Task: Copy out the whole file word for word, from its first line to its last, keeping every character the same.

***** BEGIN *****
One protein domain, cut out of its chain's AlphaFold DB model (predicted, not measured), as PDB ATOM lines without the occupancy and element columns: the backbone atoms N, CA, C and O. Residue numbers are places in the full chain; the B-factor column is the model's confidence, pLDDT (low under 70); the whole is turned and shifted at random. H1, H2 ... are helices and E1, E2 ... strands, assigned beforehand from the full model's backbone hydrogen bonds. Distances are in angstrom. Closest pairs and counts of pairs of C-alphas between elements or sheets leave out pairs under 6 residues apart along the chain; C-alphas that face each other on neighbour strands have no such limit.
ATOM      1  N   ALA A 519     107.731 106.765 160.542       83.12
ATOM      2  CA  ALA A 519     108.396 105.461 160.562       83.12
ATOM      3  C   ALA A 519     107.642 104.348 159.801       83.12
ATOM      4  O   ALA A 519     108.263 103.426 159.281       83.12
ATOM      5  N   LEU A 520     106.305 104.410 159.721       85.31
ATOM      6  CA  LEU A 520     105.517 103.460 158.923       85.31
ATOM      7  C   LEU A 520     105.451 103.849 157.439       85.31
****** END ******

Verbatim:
One protein domain, cut out of its chain's AlphaFold DB model (predicted, not measured), as PDB ATOM lines without the occupancy and element columns: the backbone atoms N, CA, C and O. Residue numbers are places in the full chain; the B-factor column is the model's confidence, pLDDT (low under 70); the whole is turned and shifted at random. H1, H2 ... are helices and E1, E2 ... strands, assigned beforehand from the full model's backbone hydrogen bonds. Distances are in angstrom. Closest pairs and counts of pairs of C-alphas between elements or sheets leave out pairs under 6 residues apart along the chain; C-alphas that face each other on neighbour strands have no such limit.
ATOM      1  N   ALA A 519     107.731 106.765 160.542       83.12
ATOM      2  CA  ALA A 519     108.396 105.461 160.562       83.12
ATOM      3  C   ALA A 519     107.642 104.348 159.801       83.12
ATOM      4  O   ALA A 519     108.263 103.426 159.281       83.12
ATOM      5  N   LEU A 520     106.305 104.410 159.721       85.31
ATOM      6  CA  LEU A 520     105.517 103.460 158.923       85.31
ATOM      7  C   LEU A 520     105.451 103.849 157.439       85.31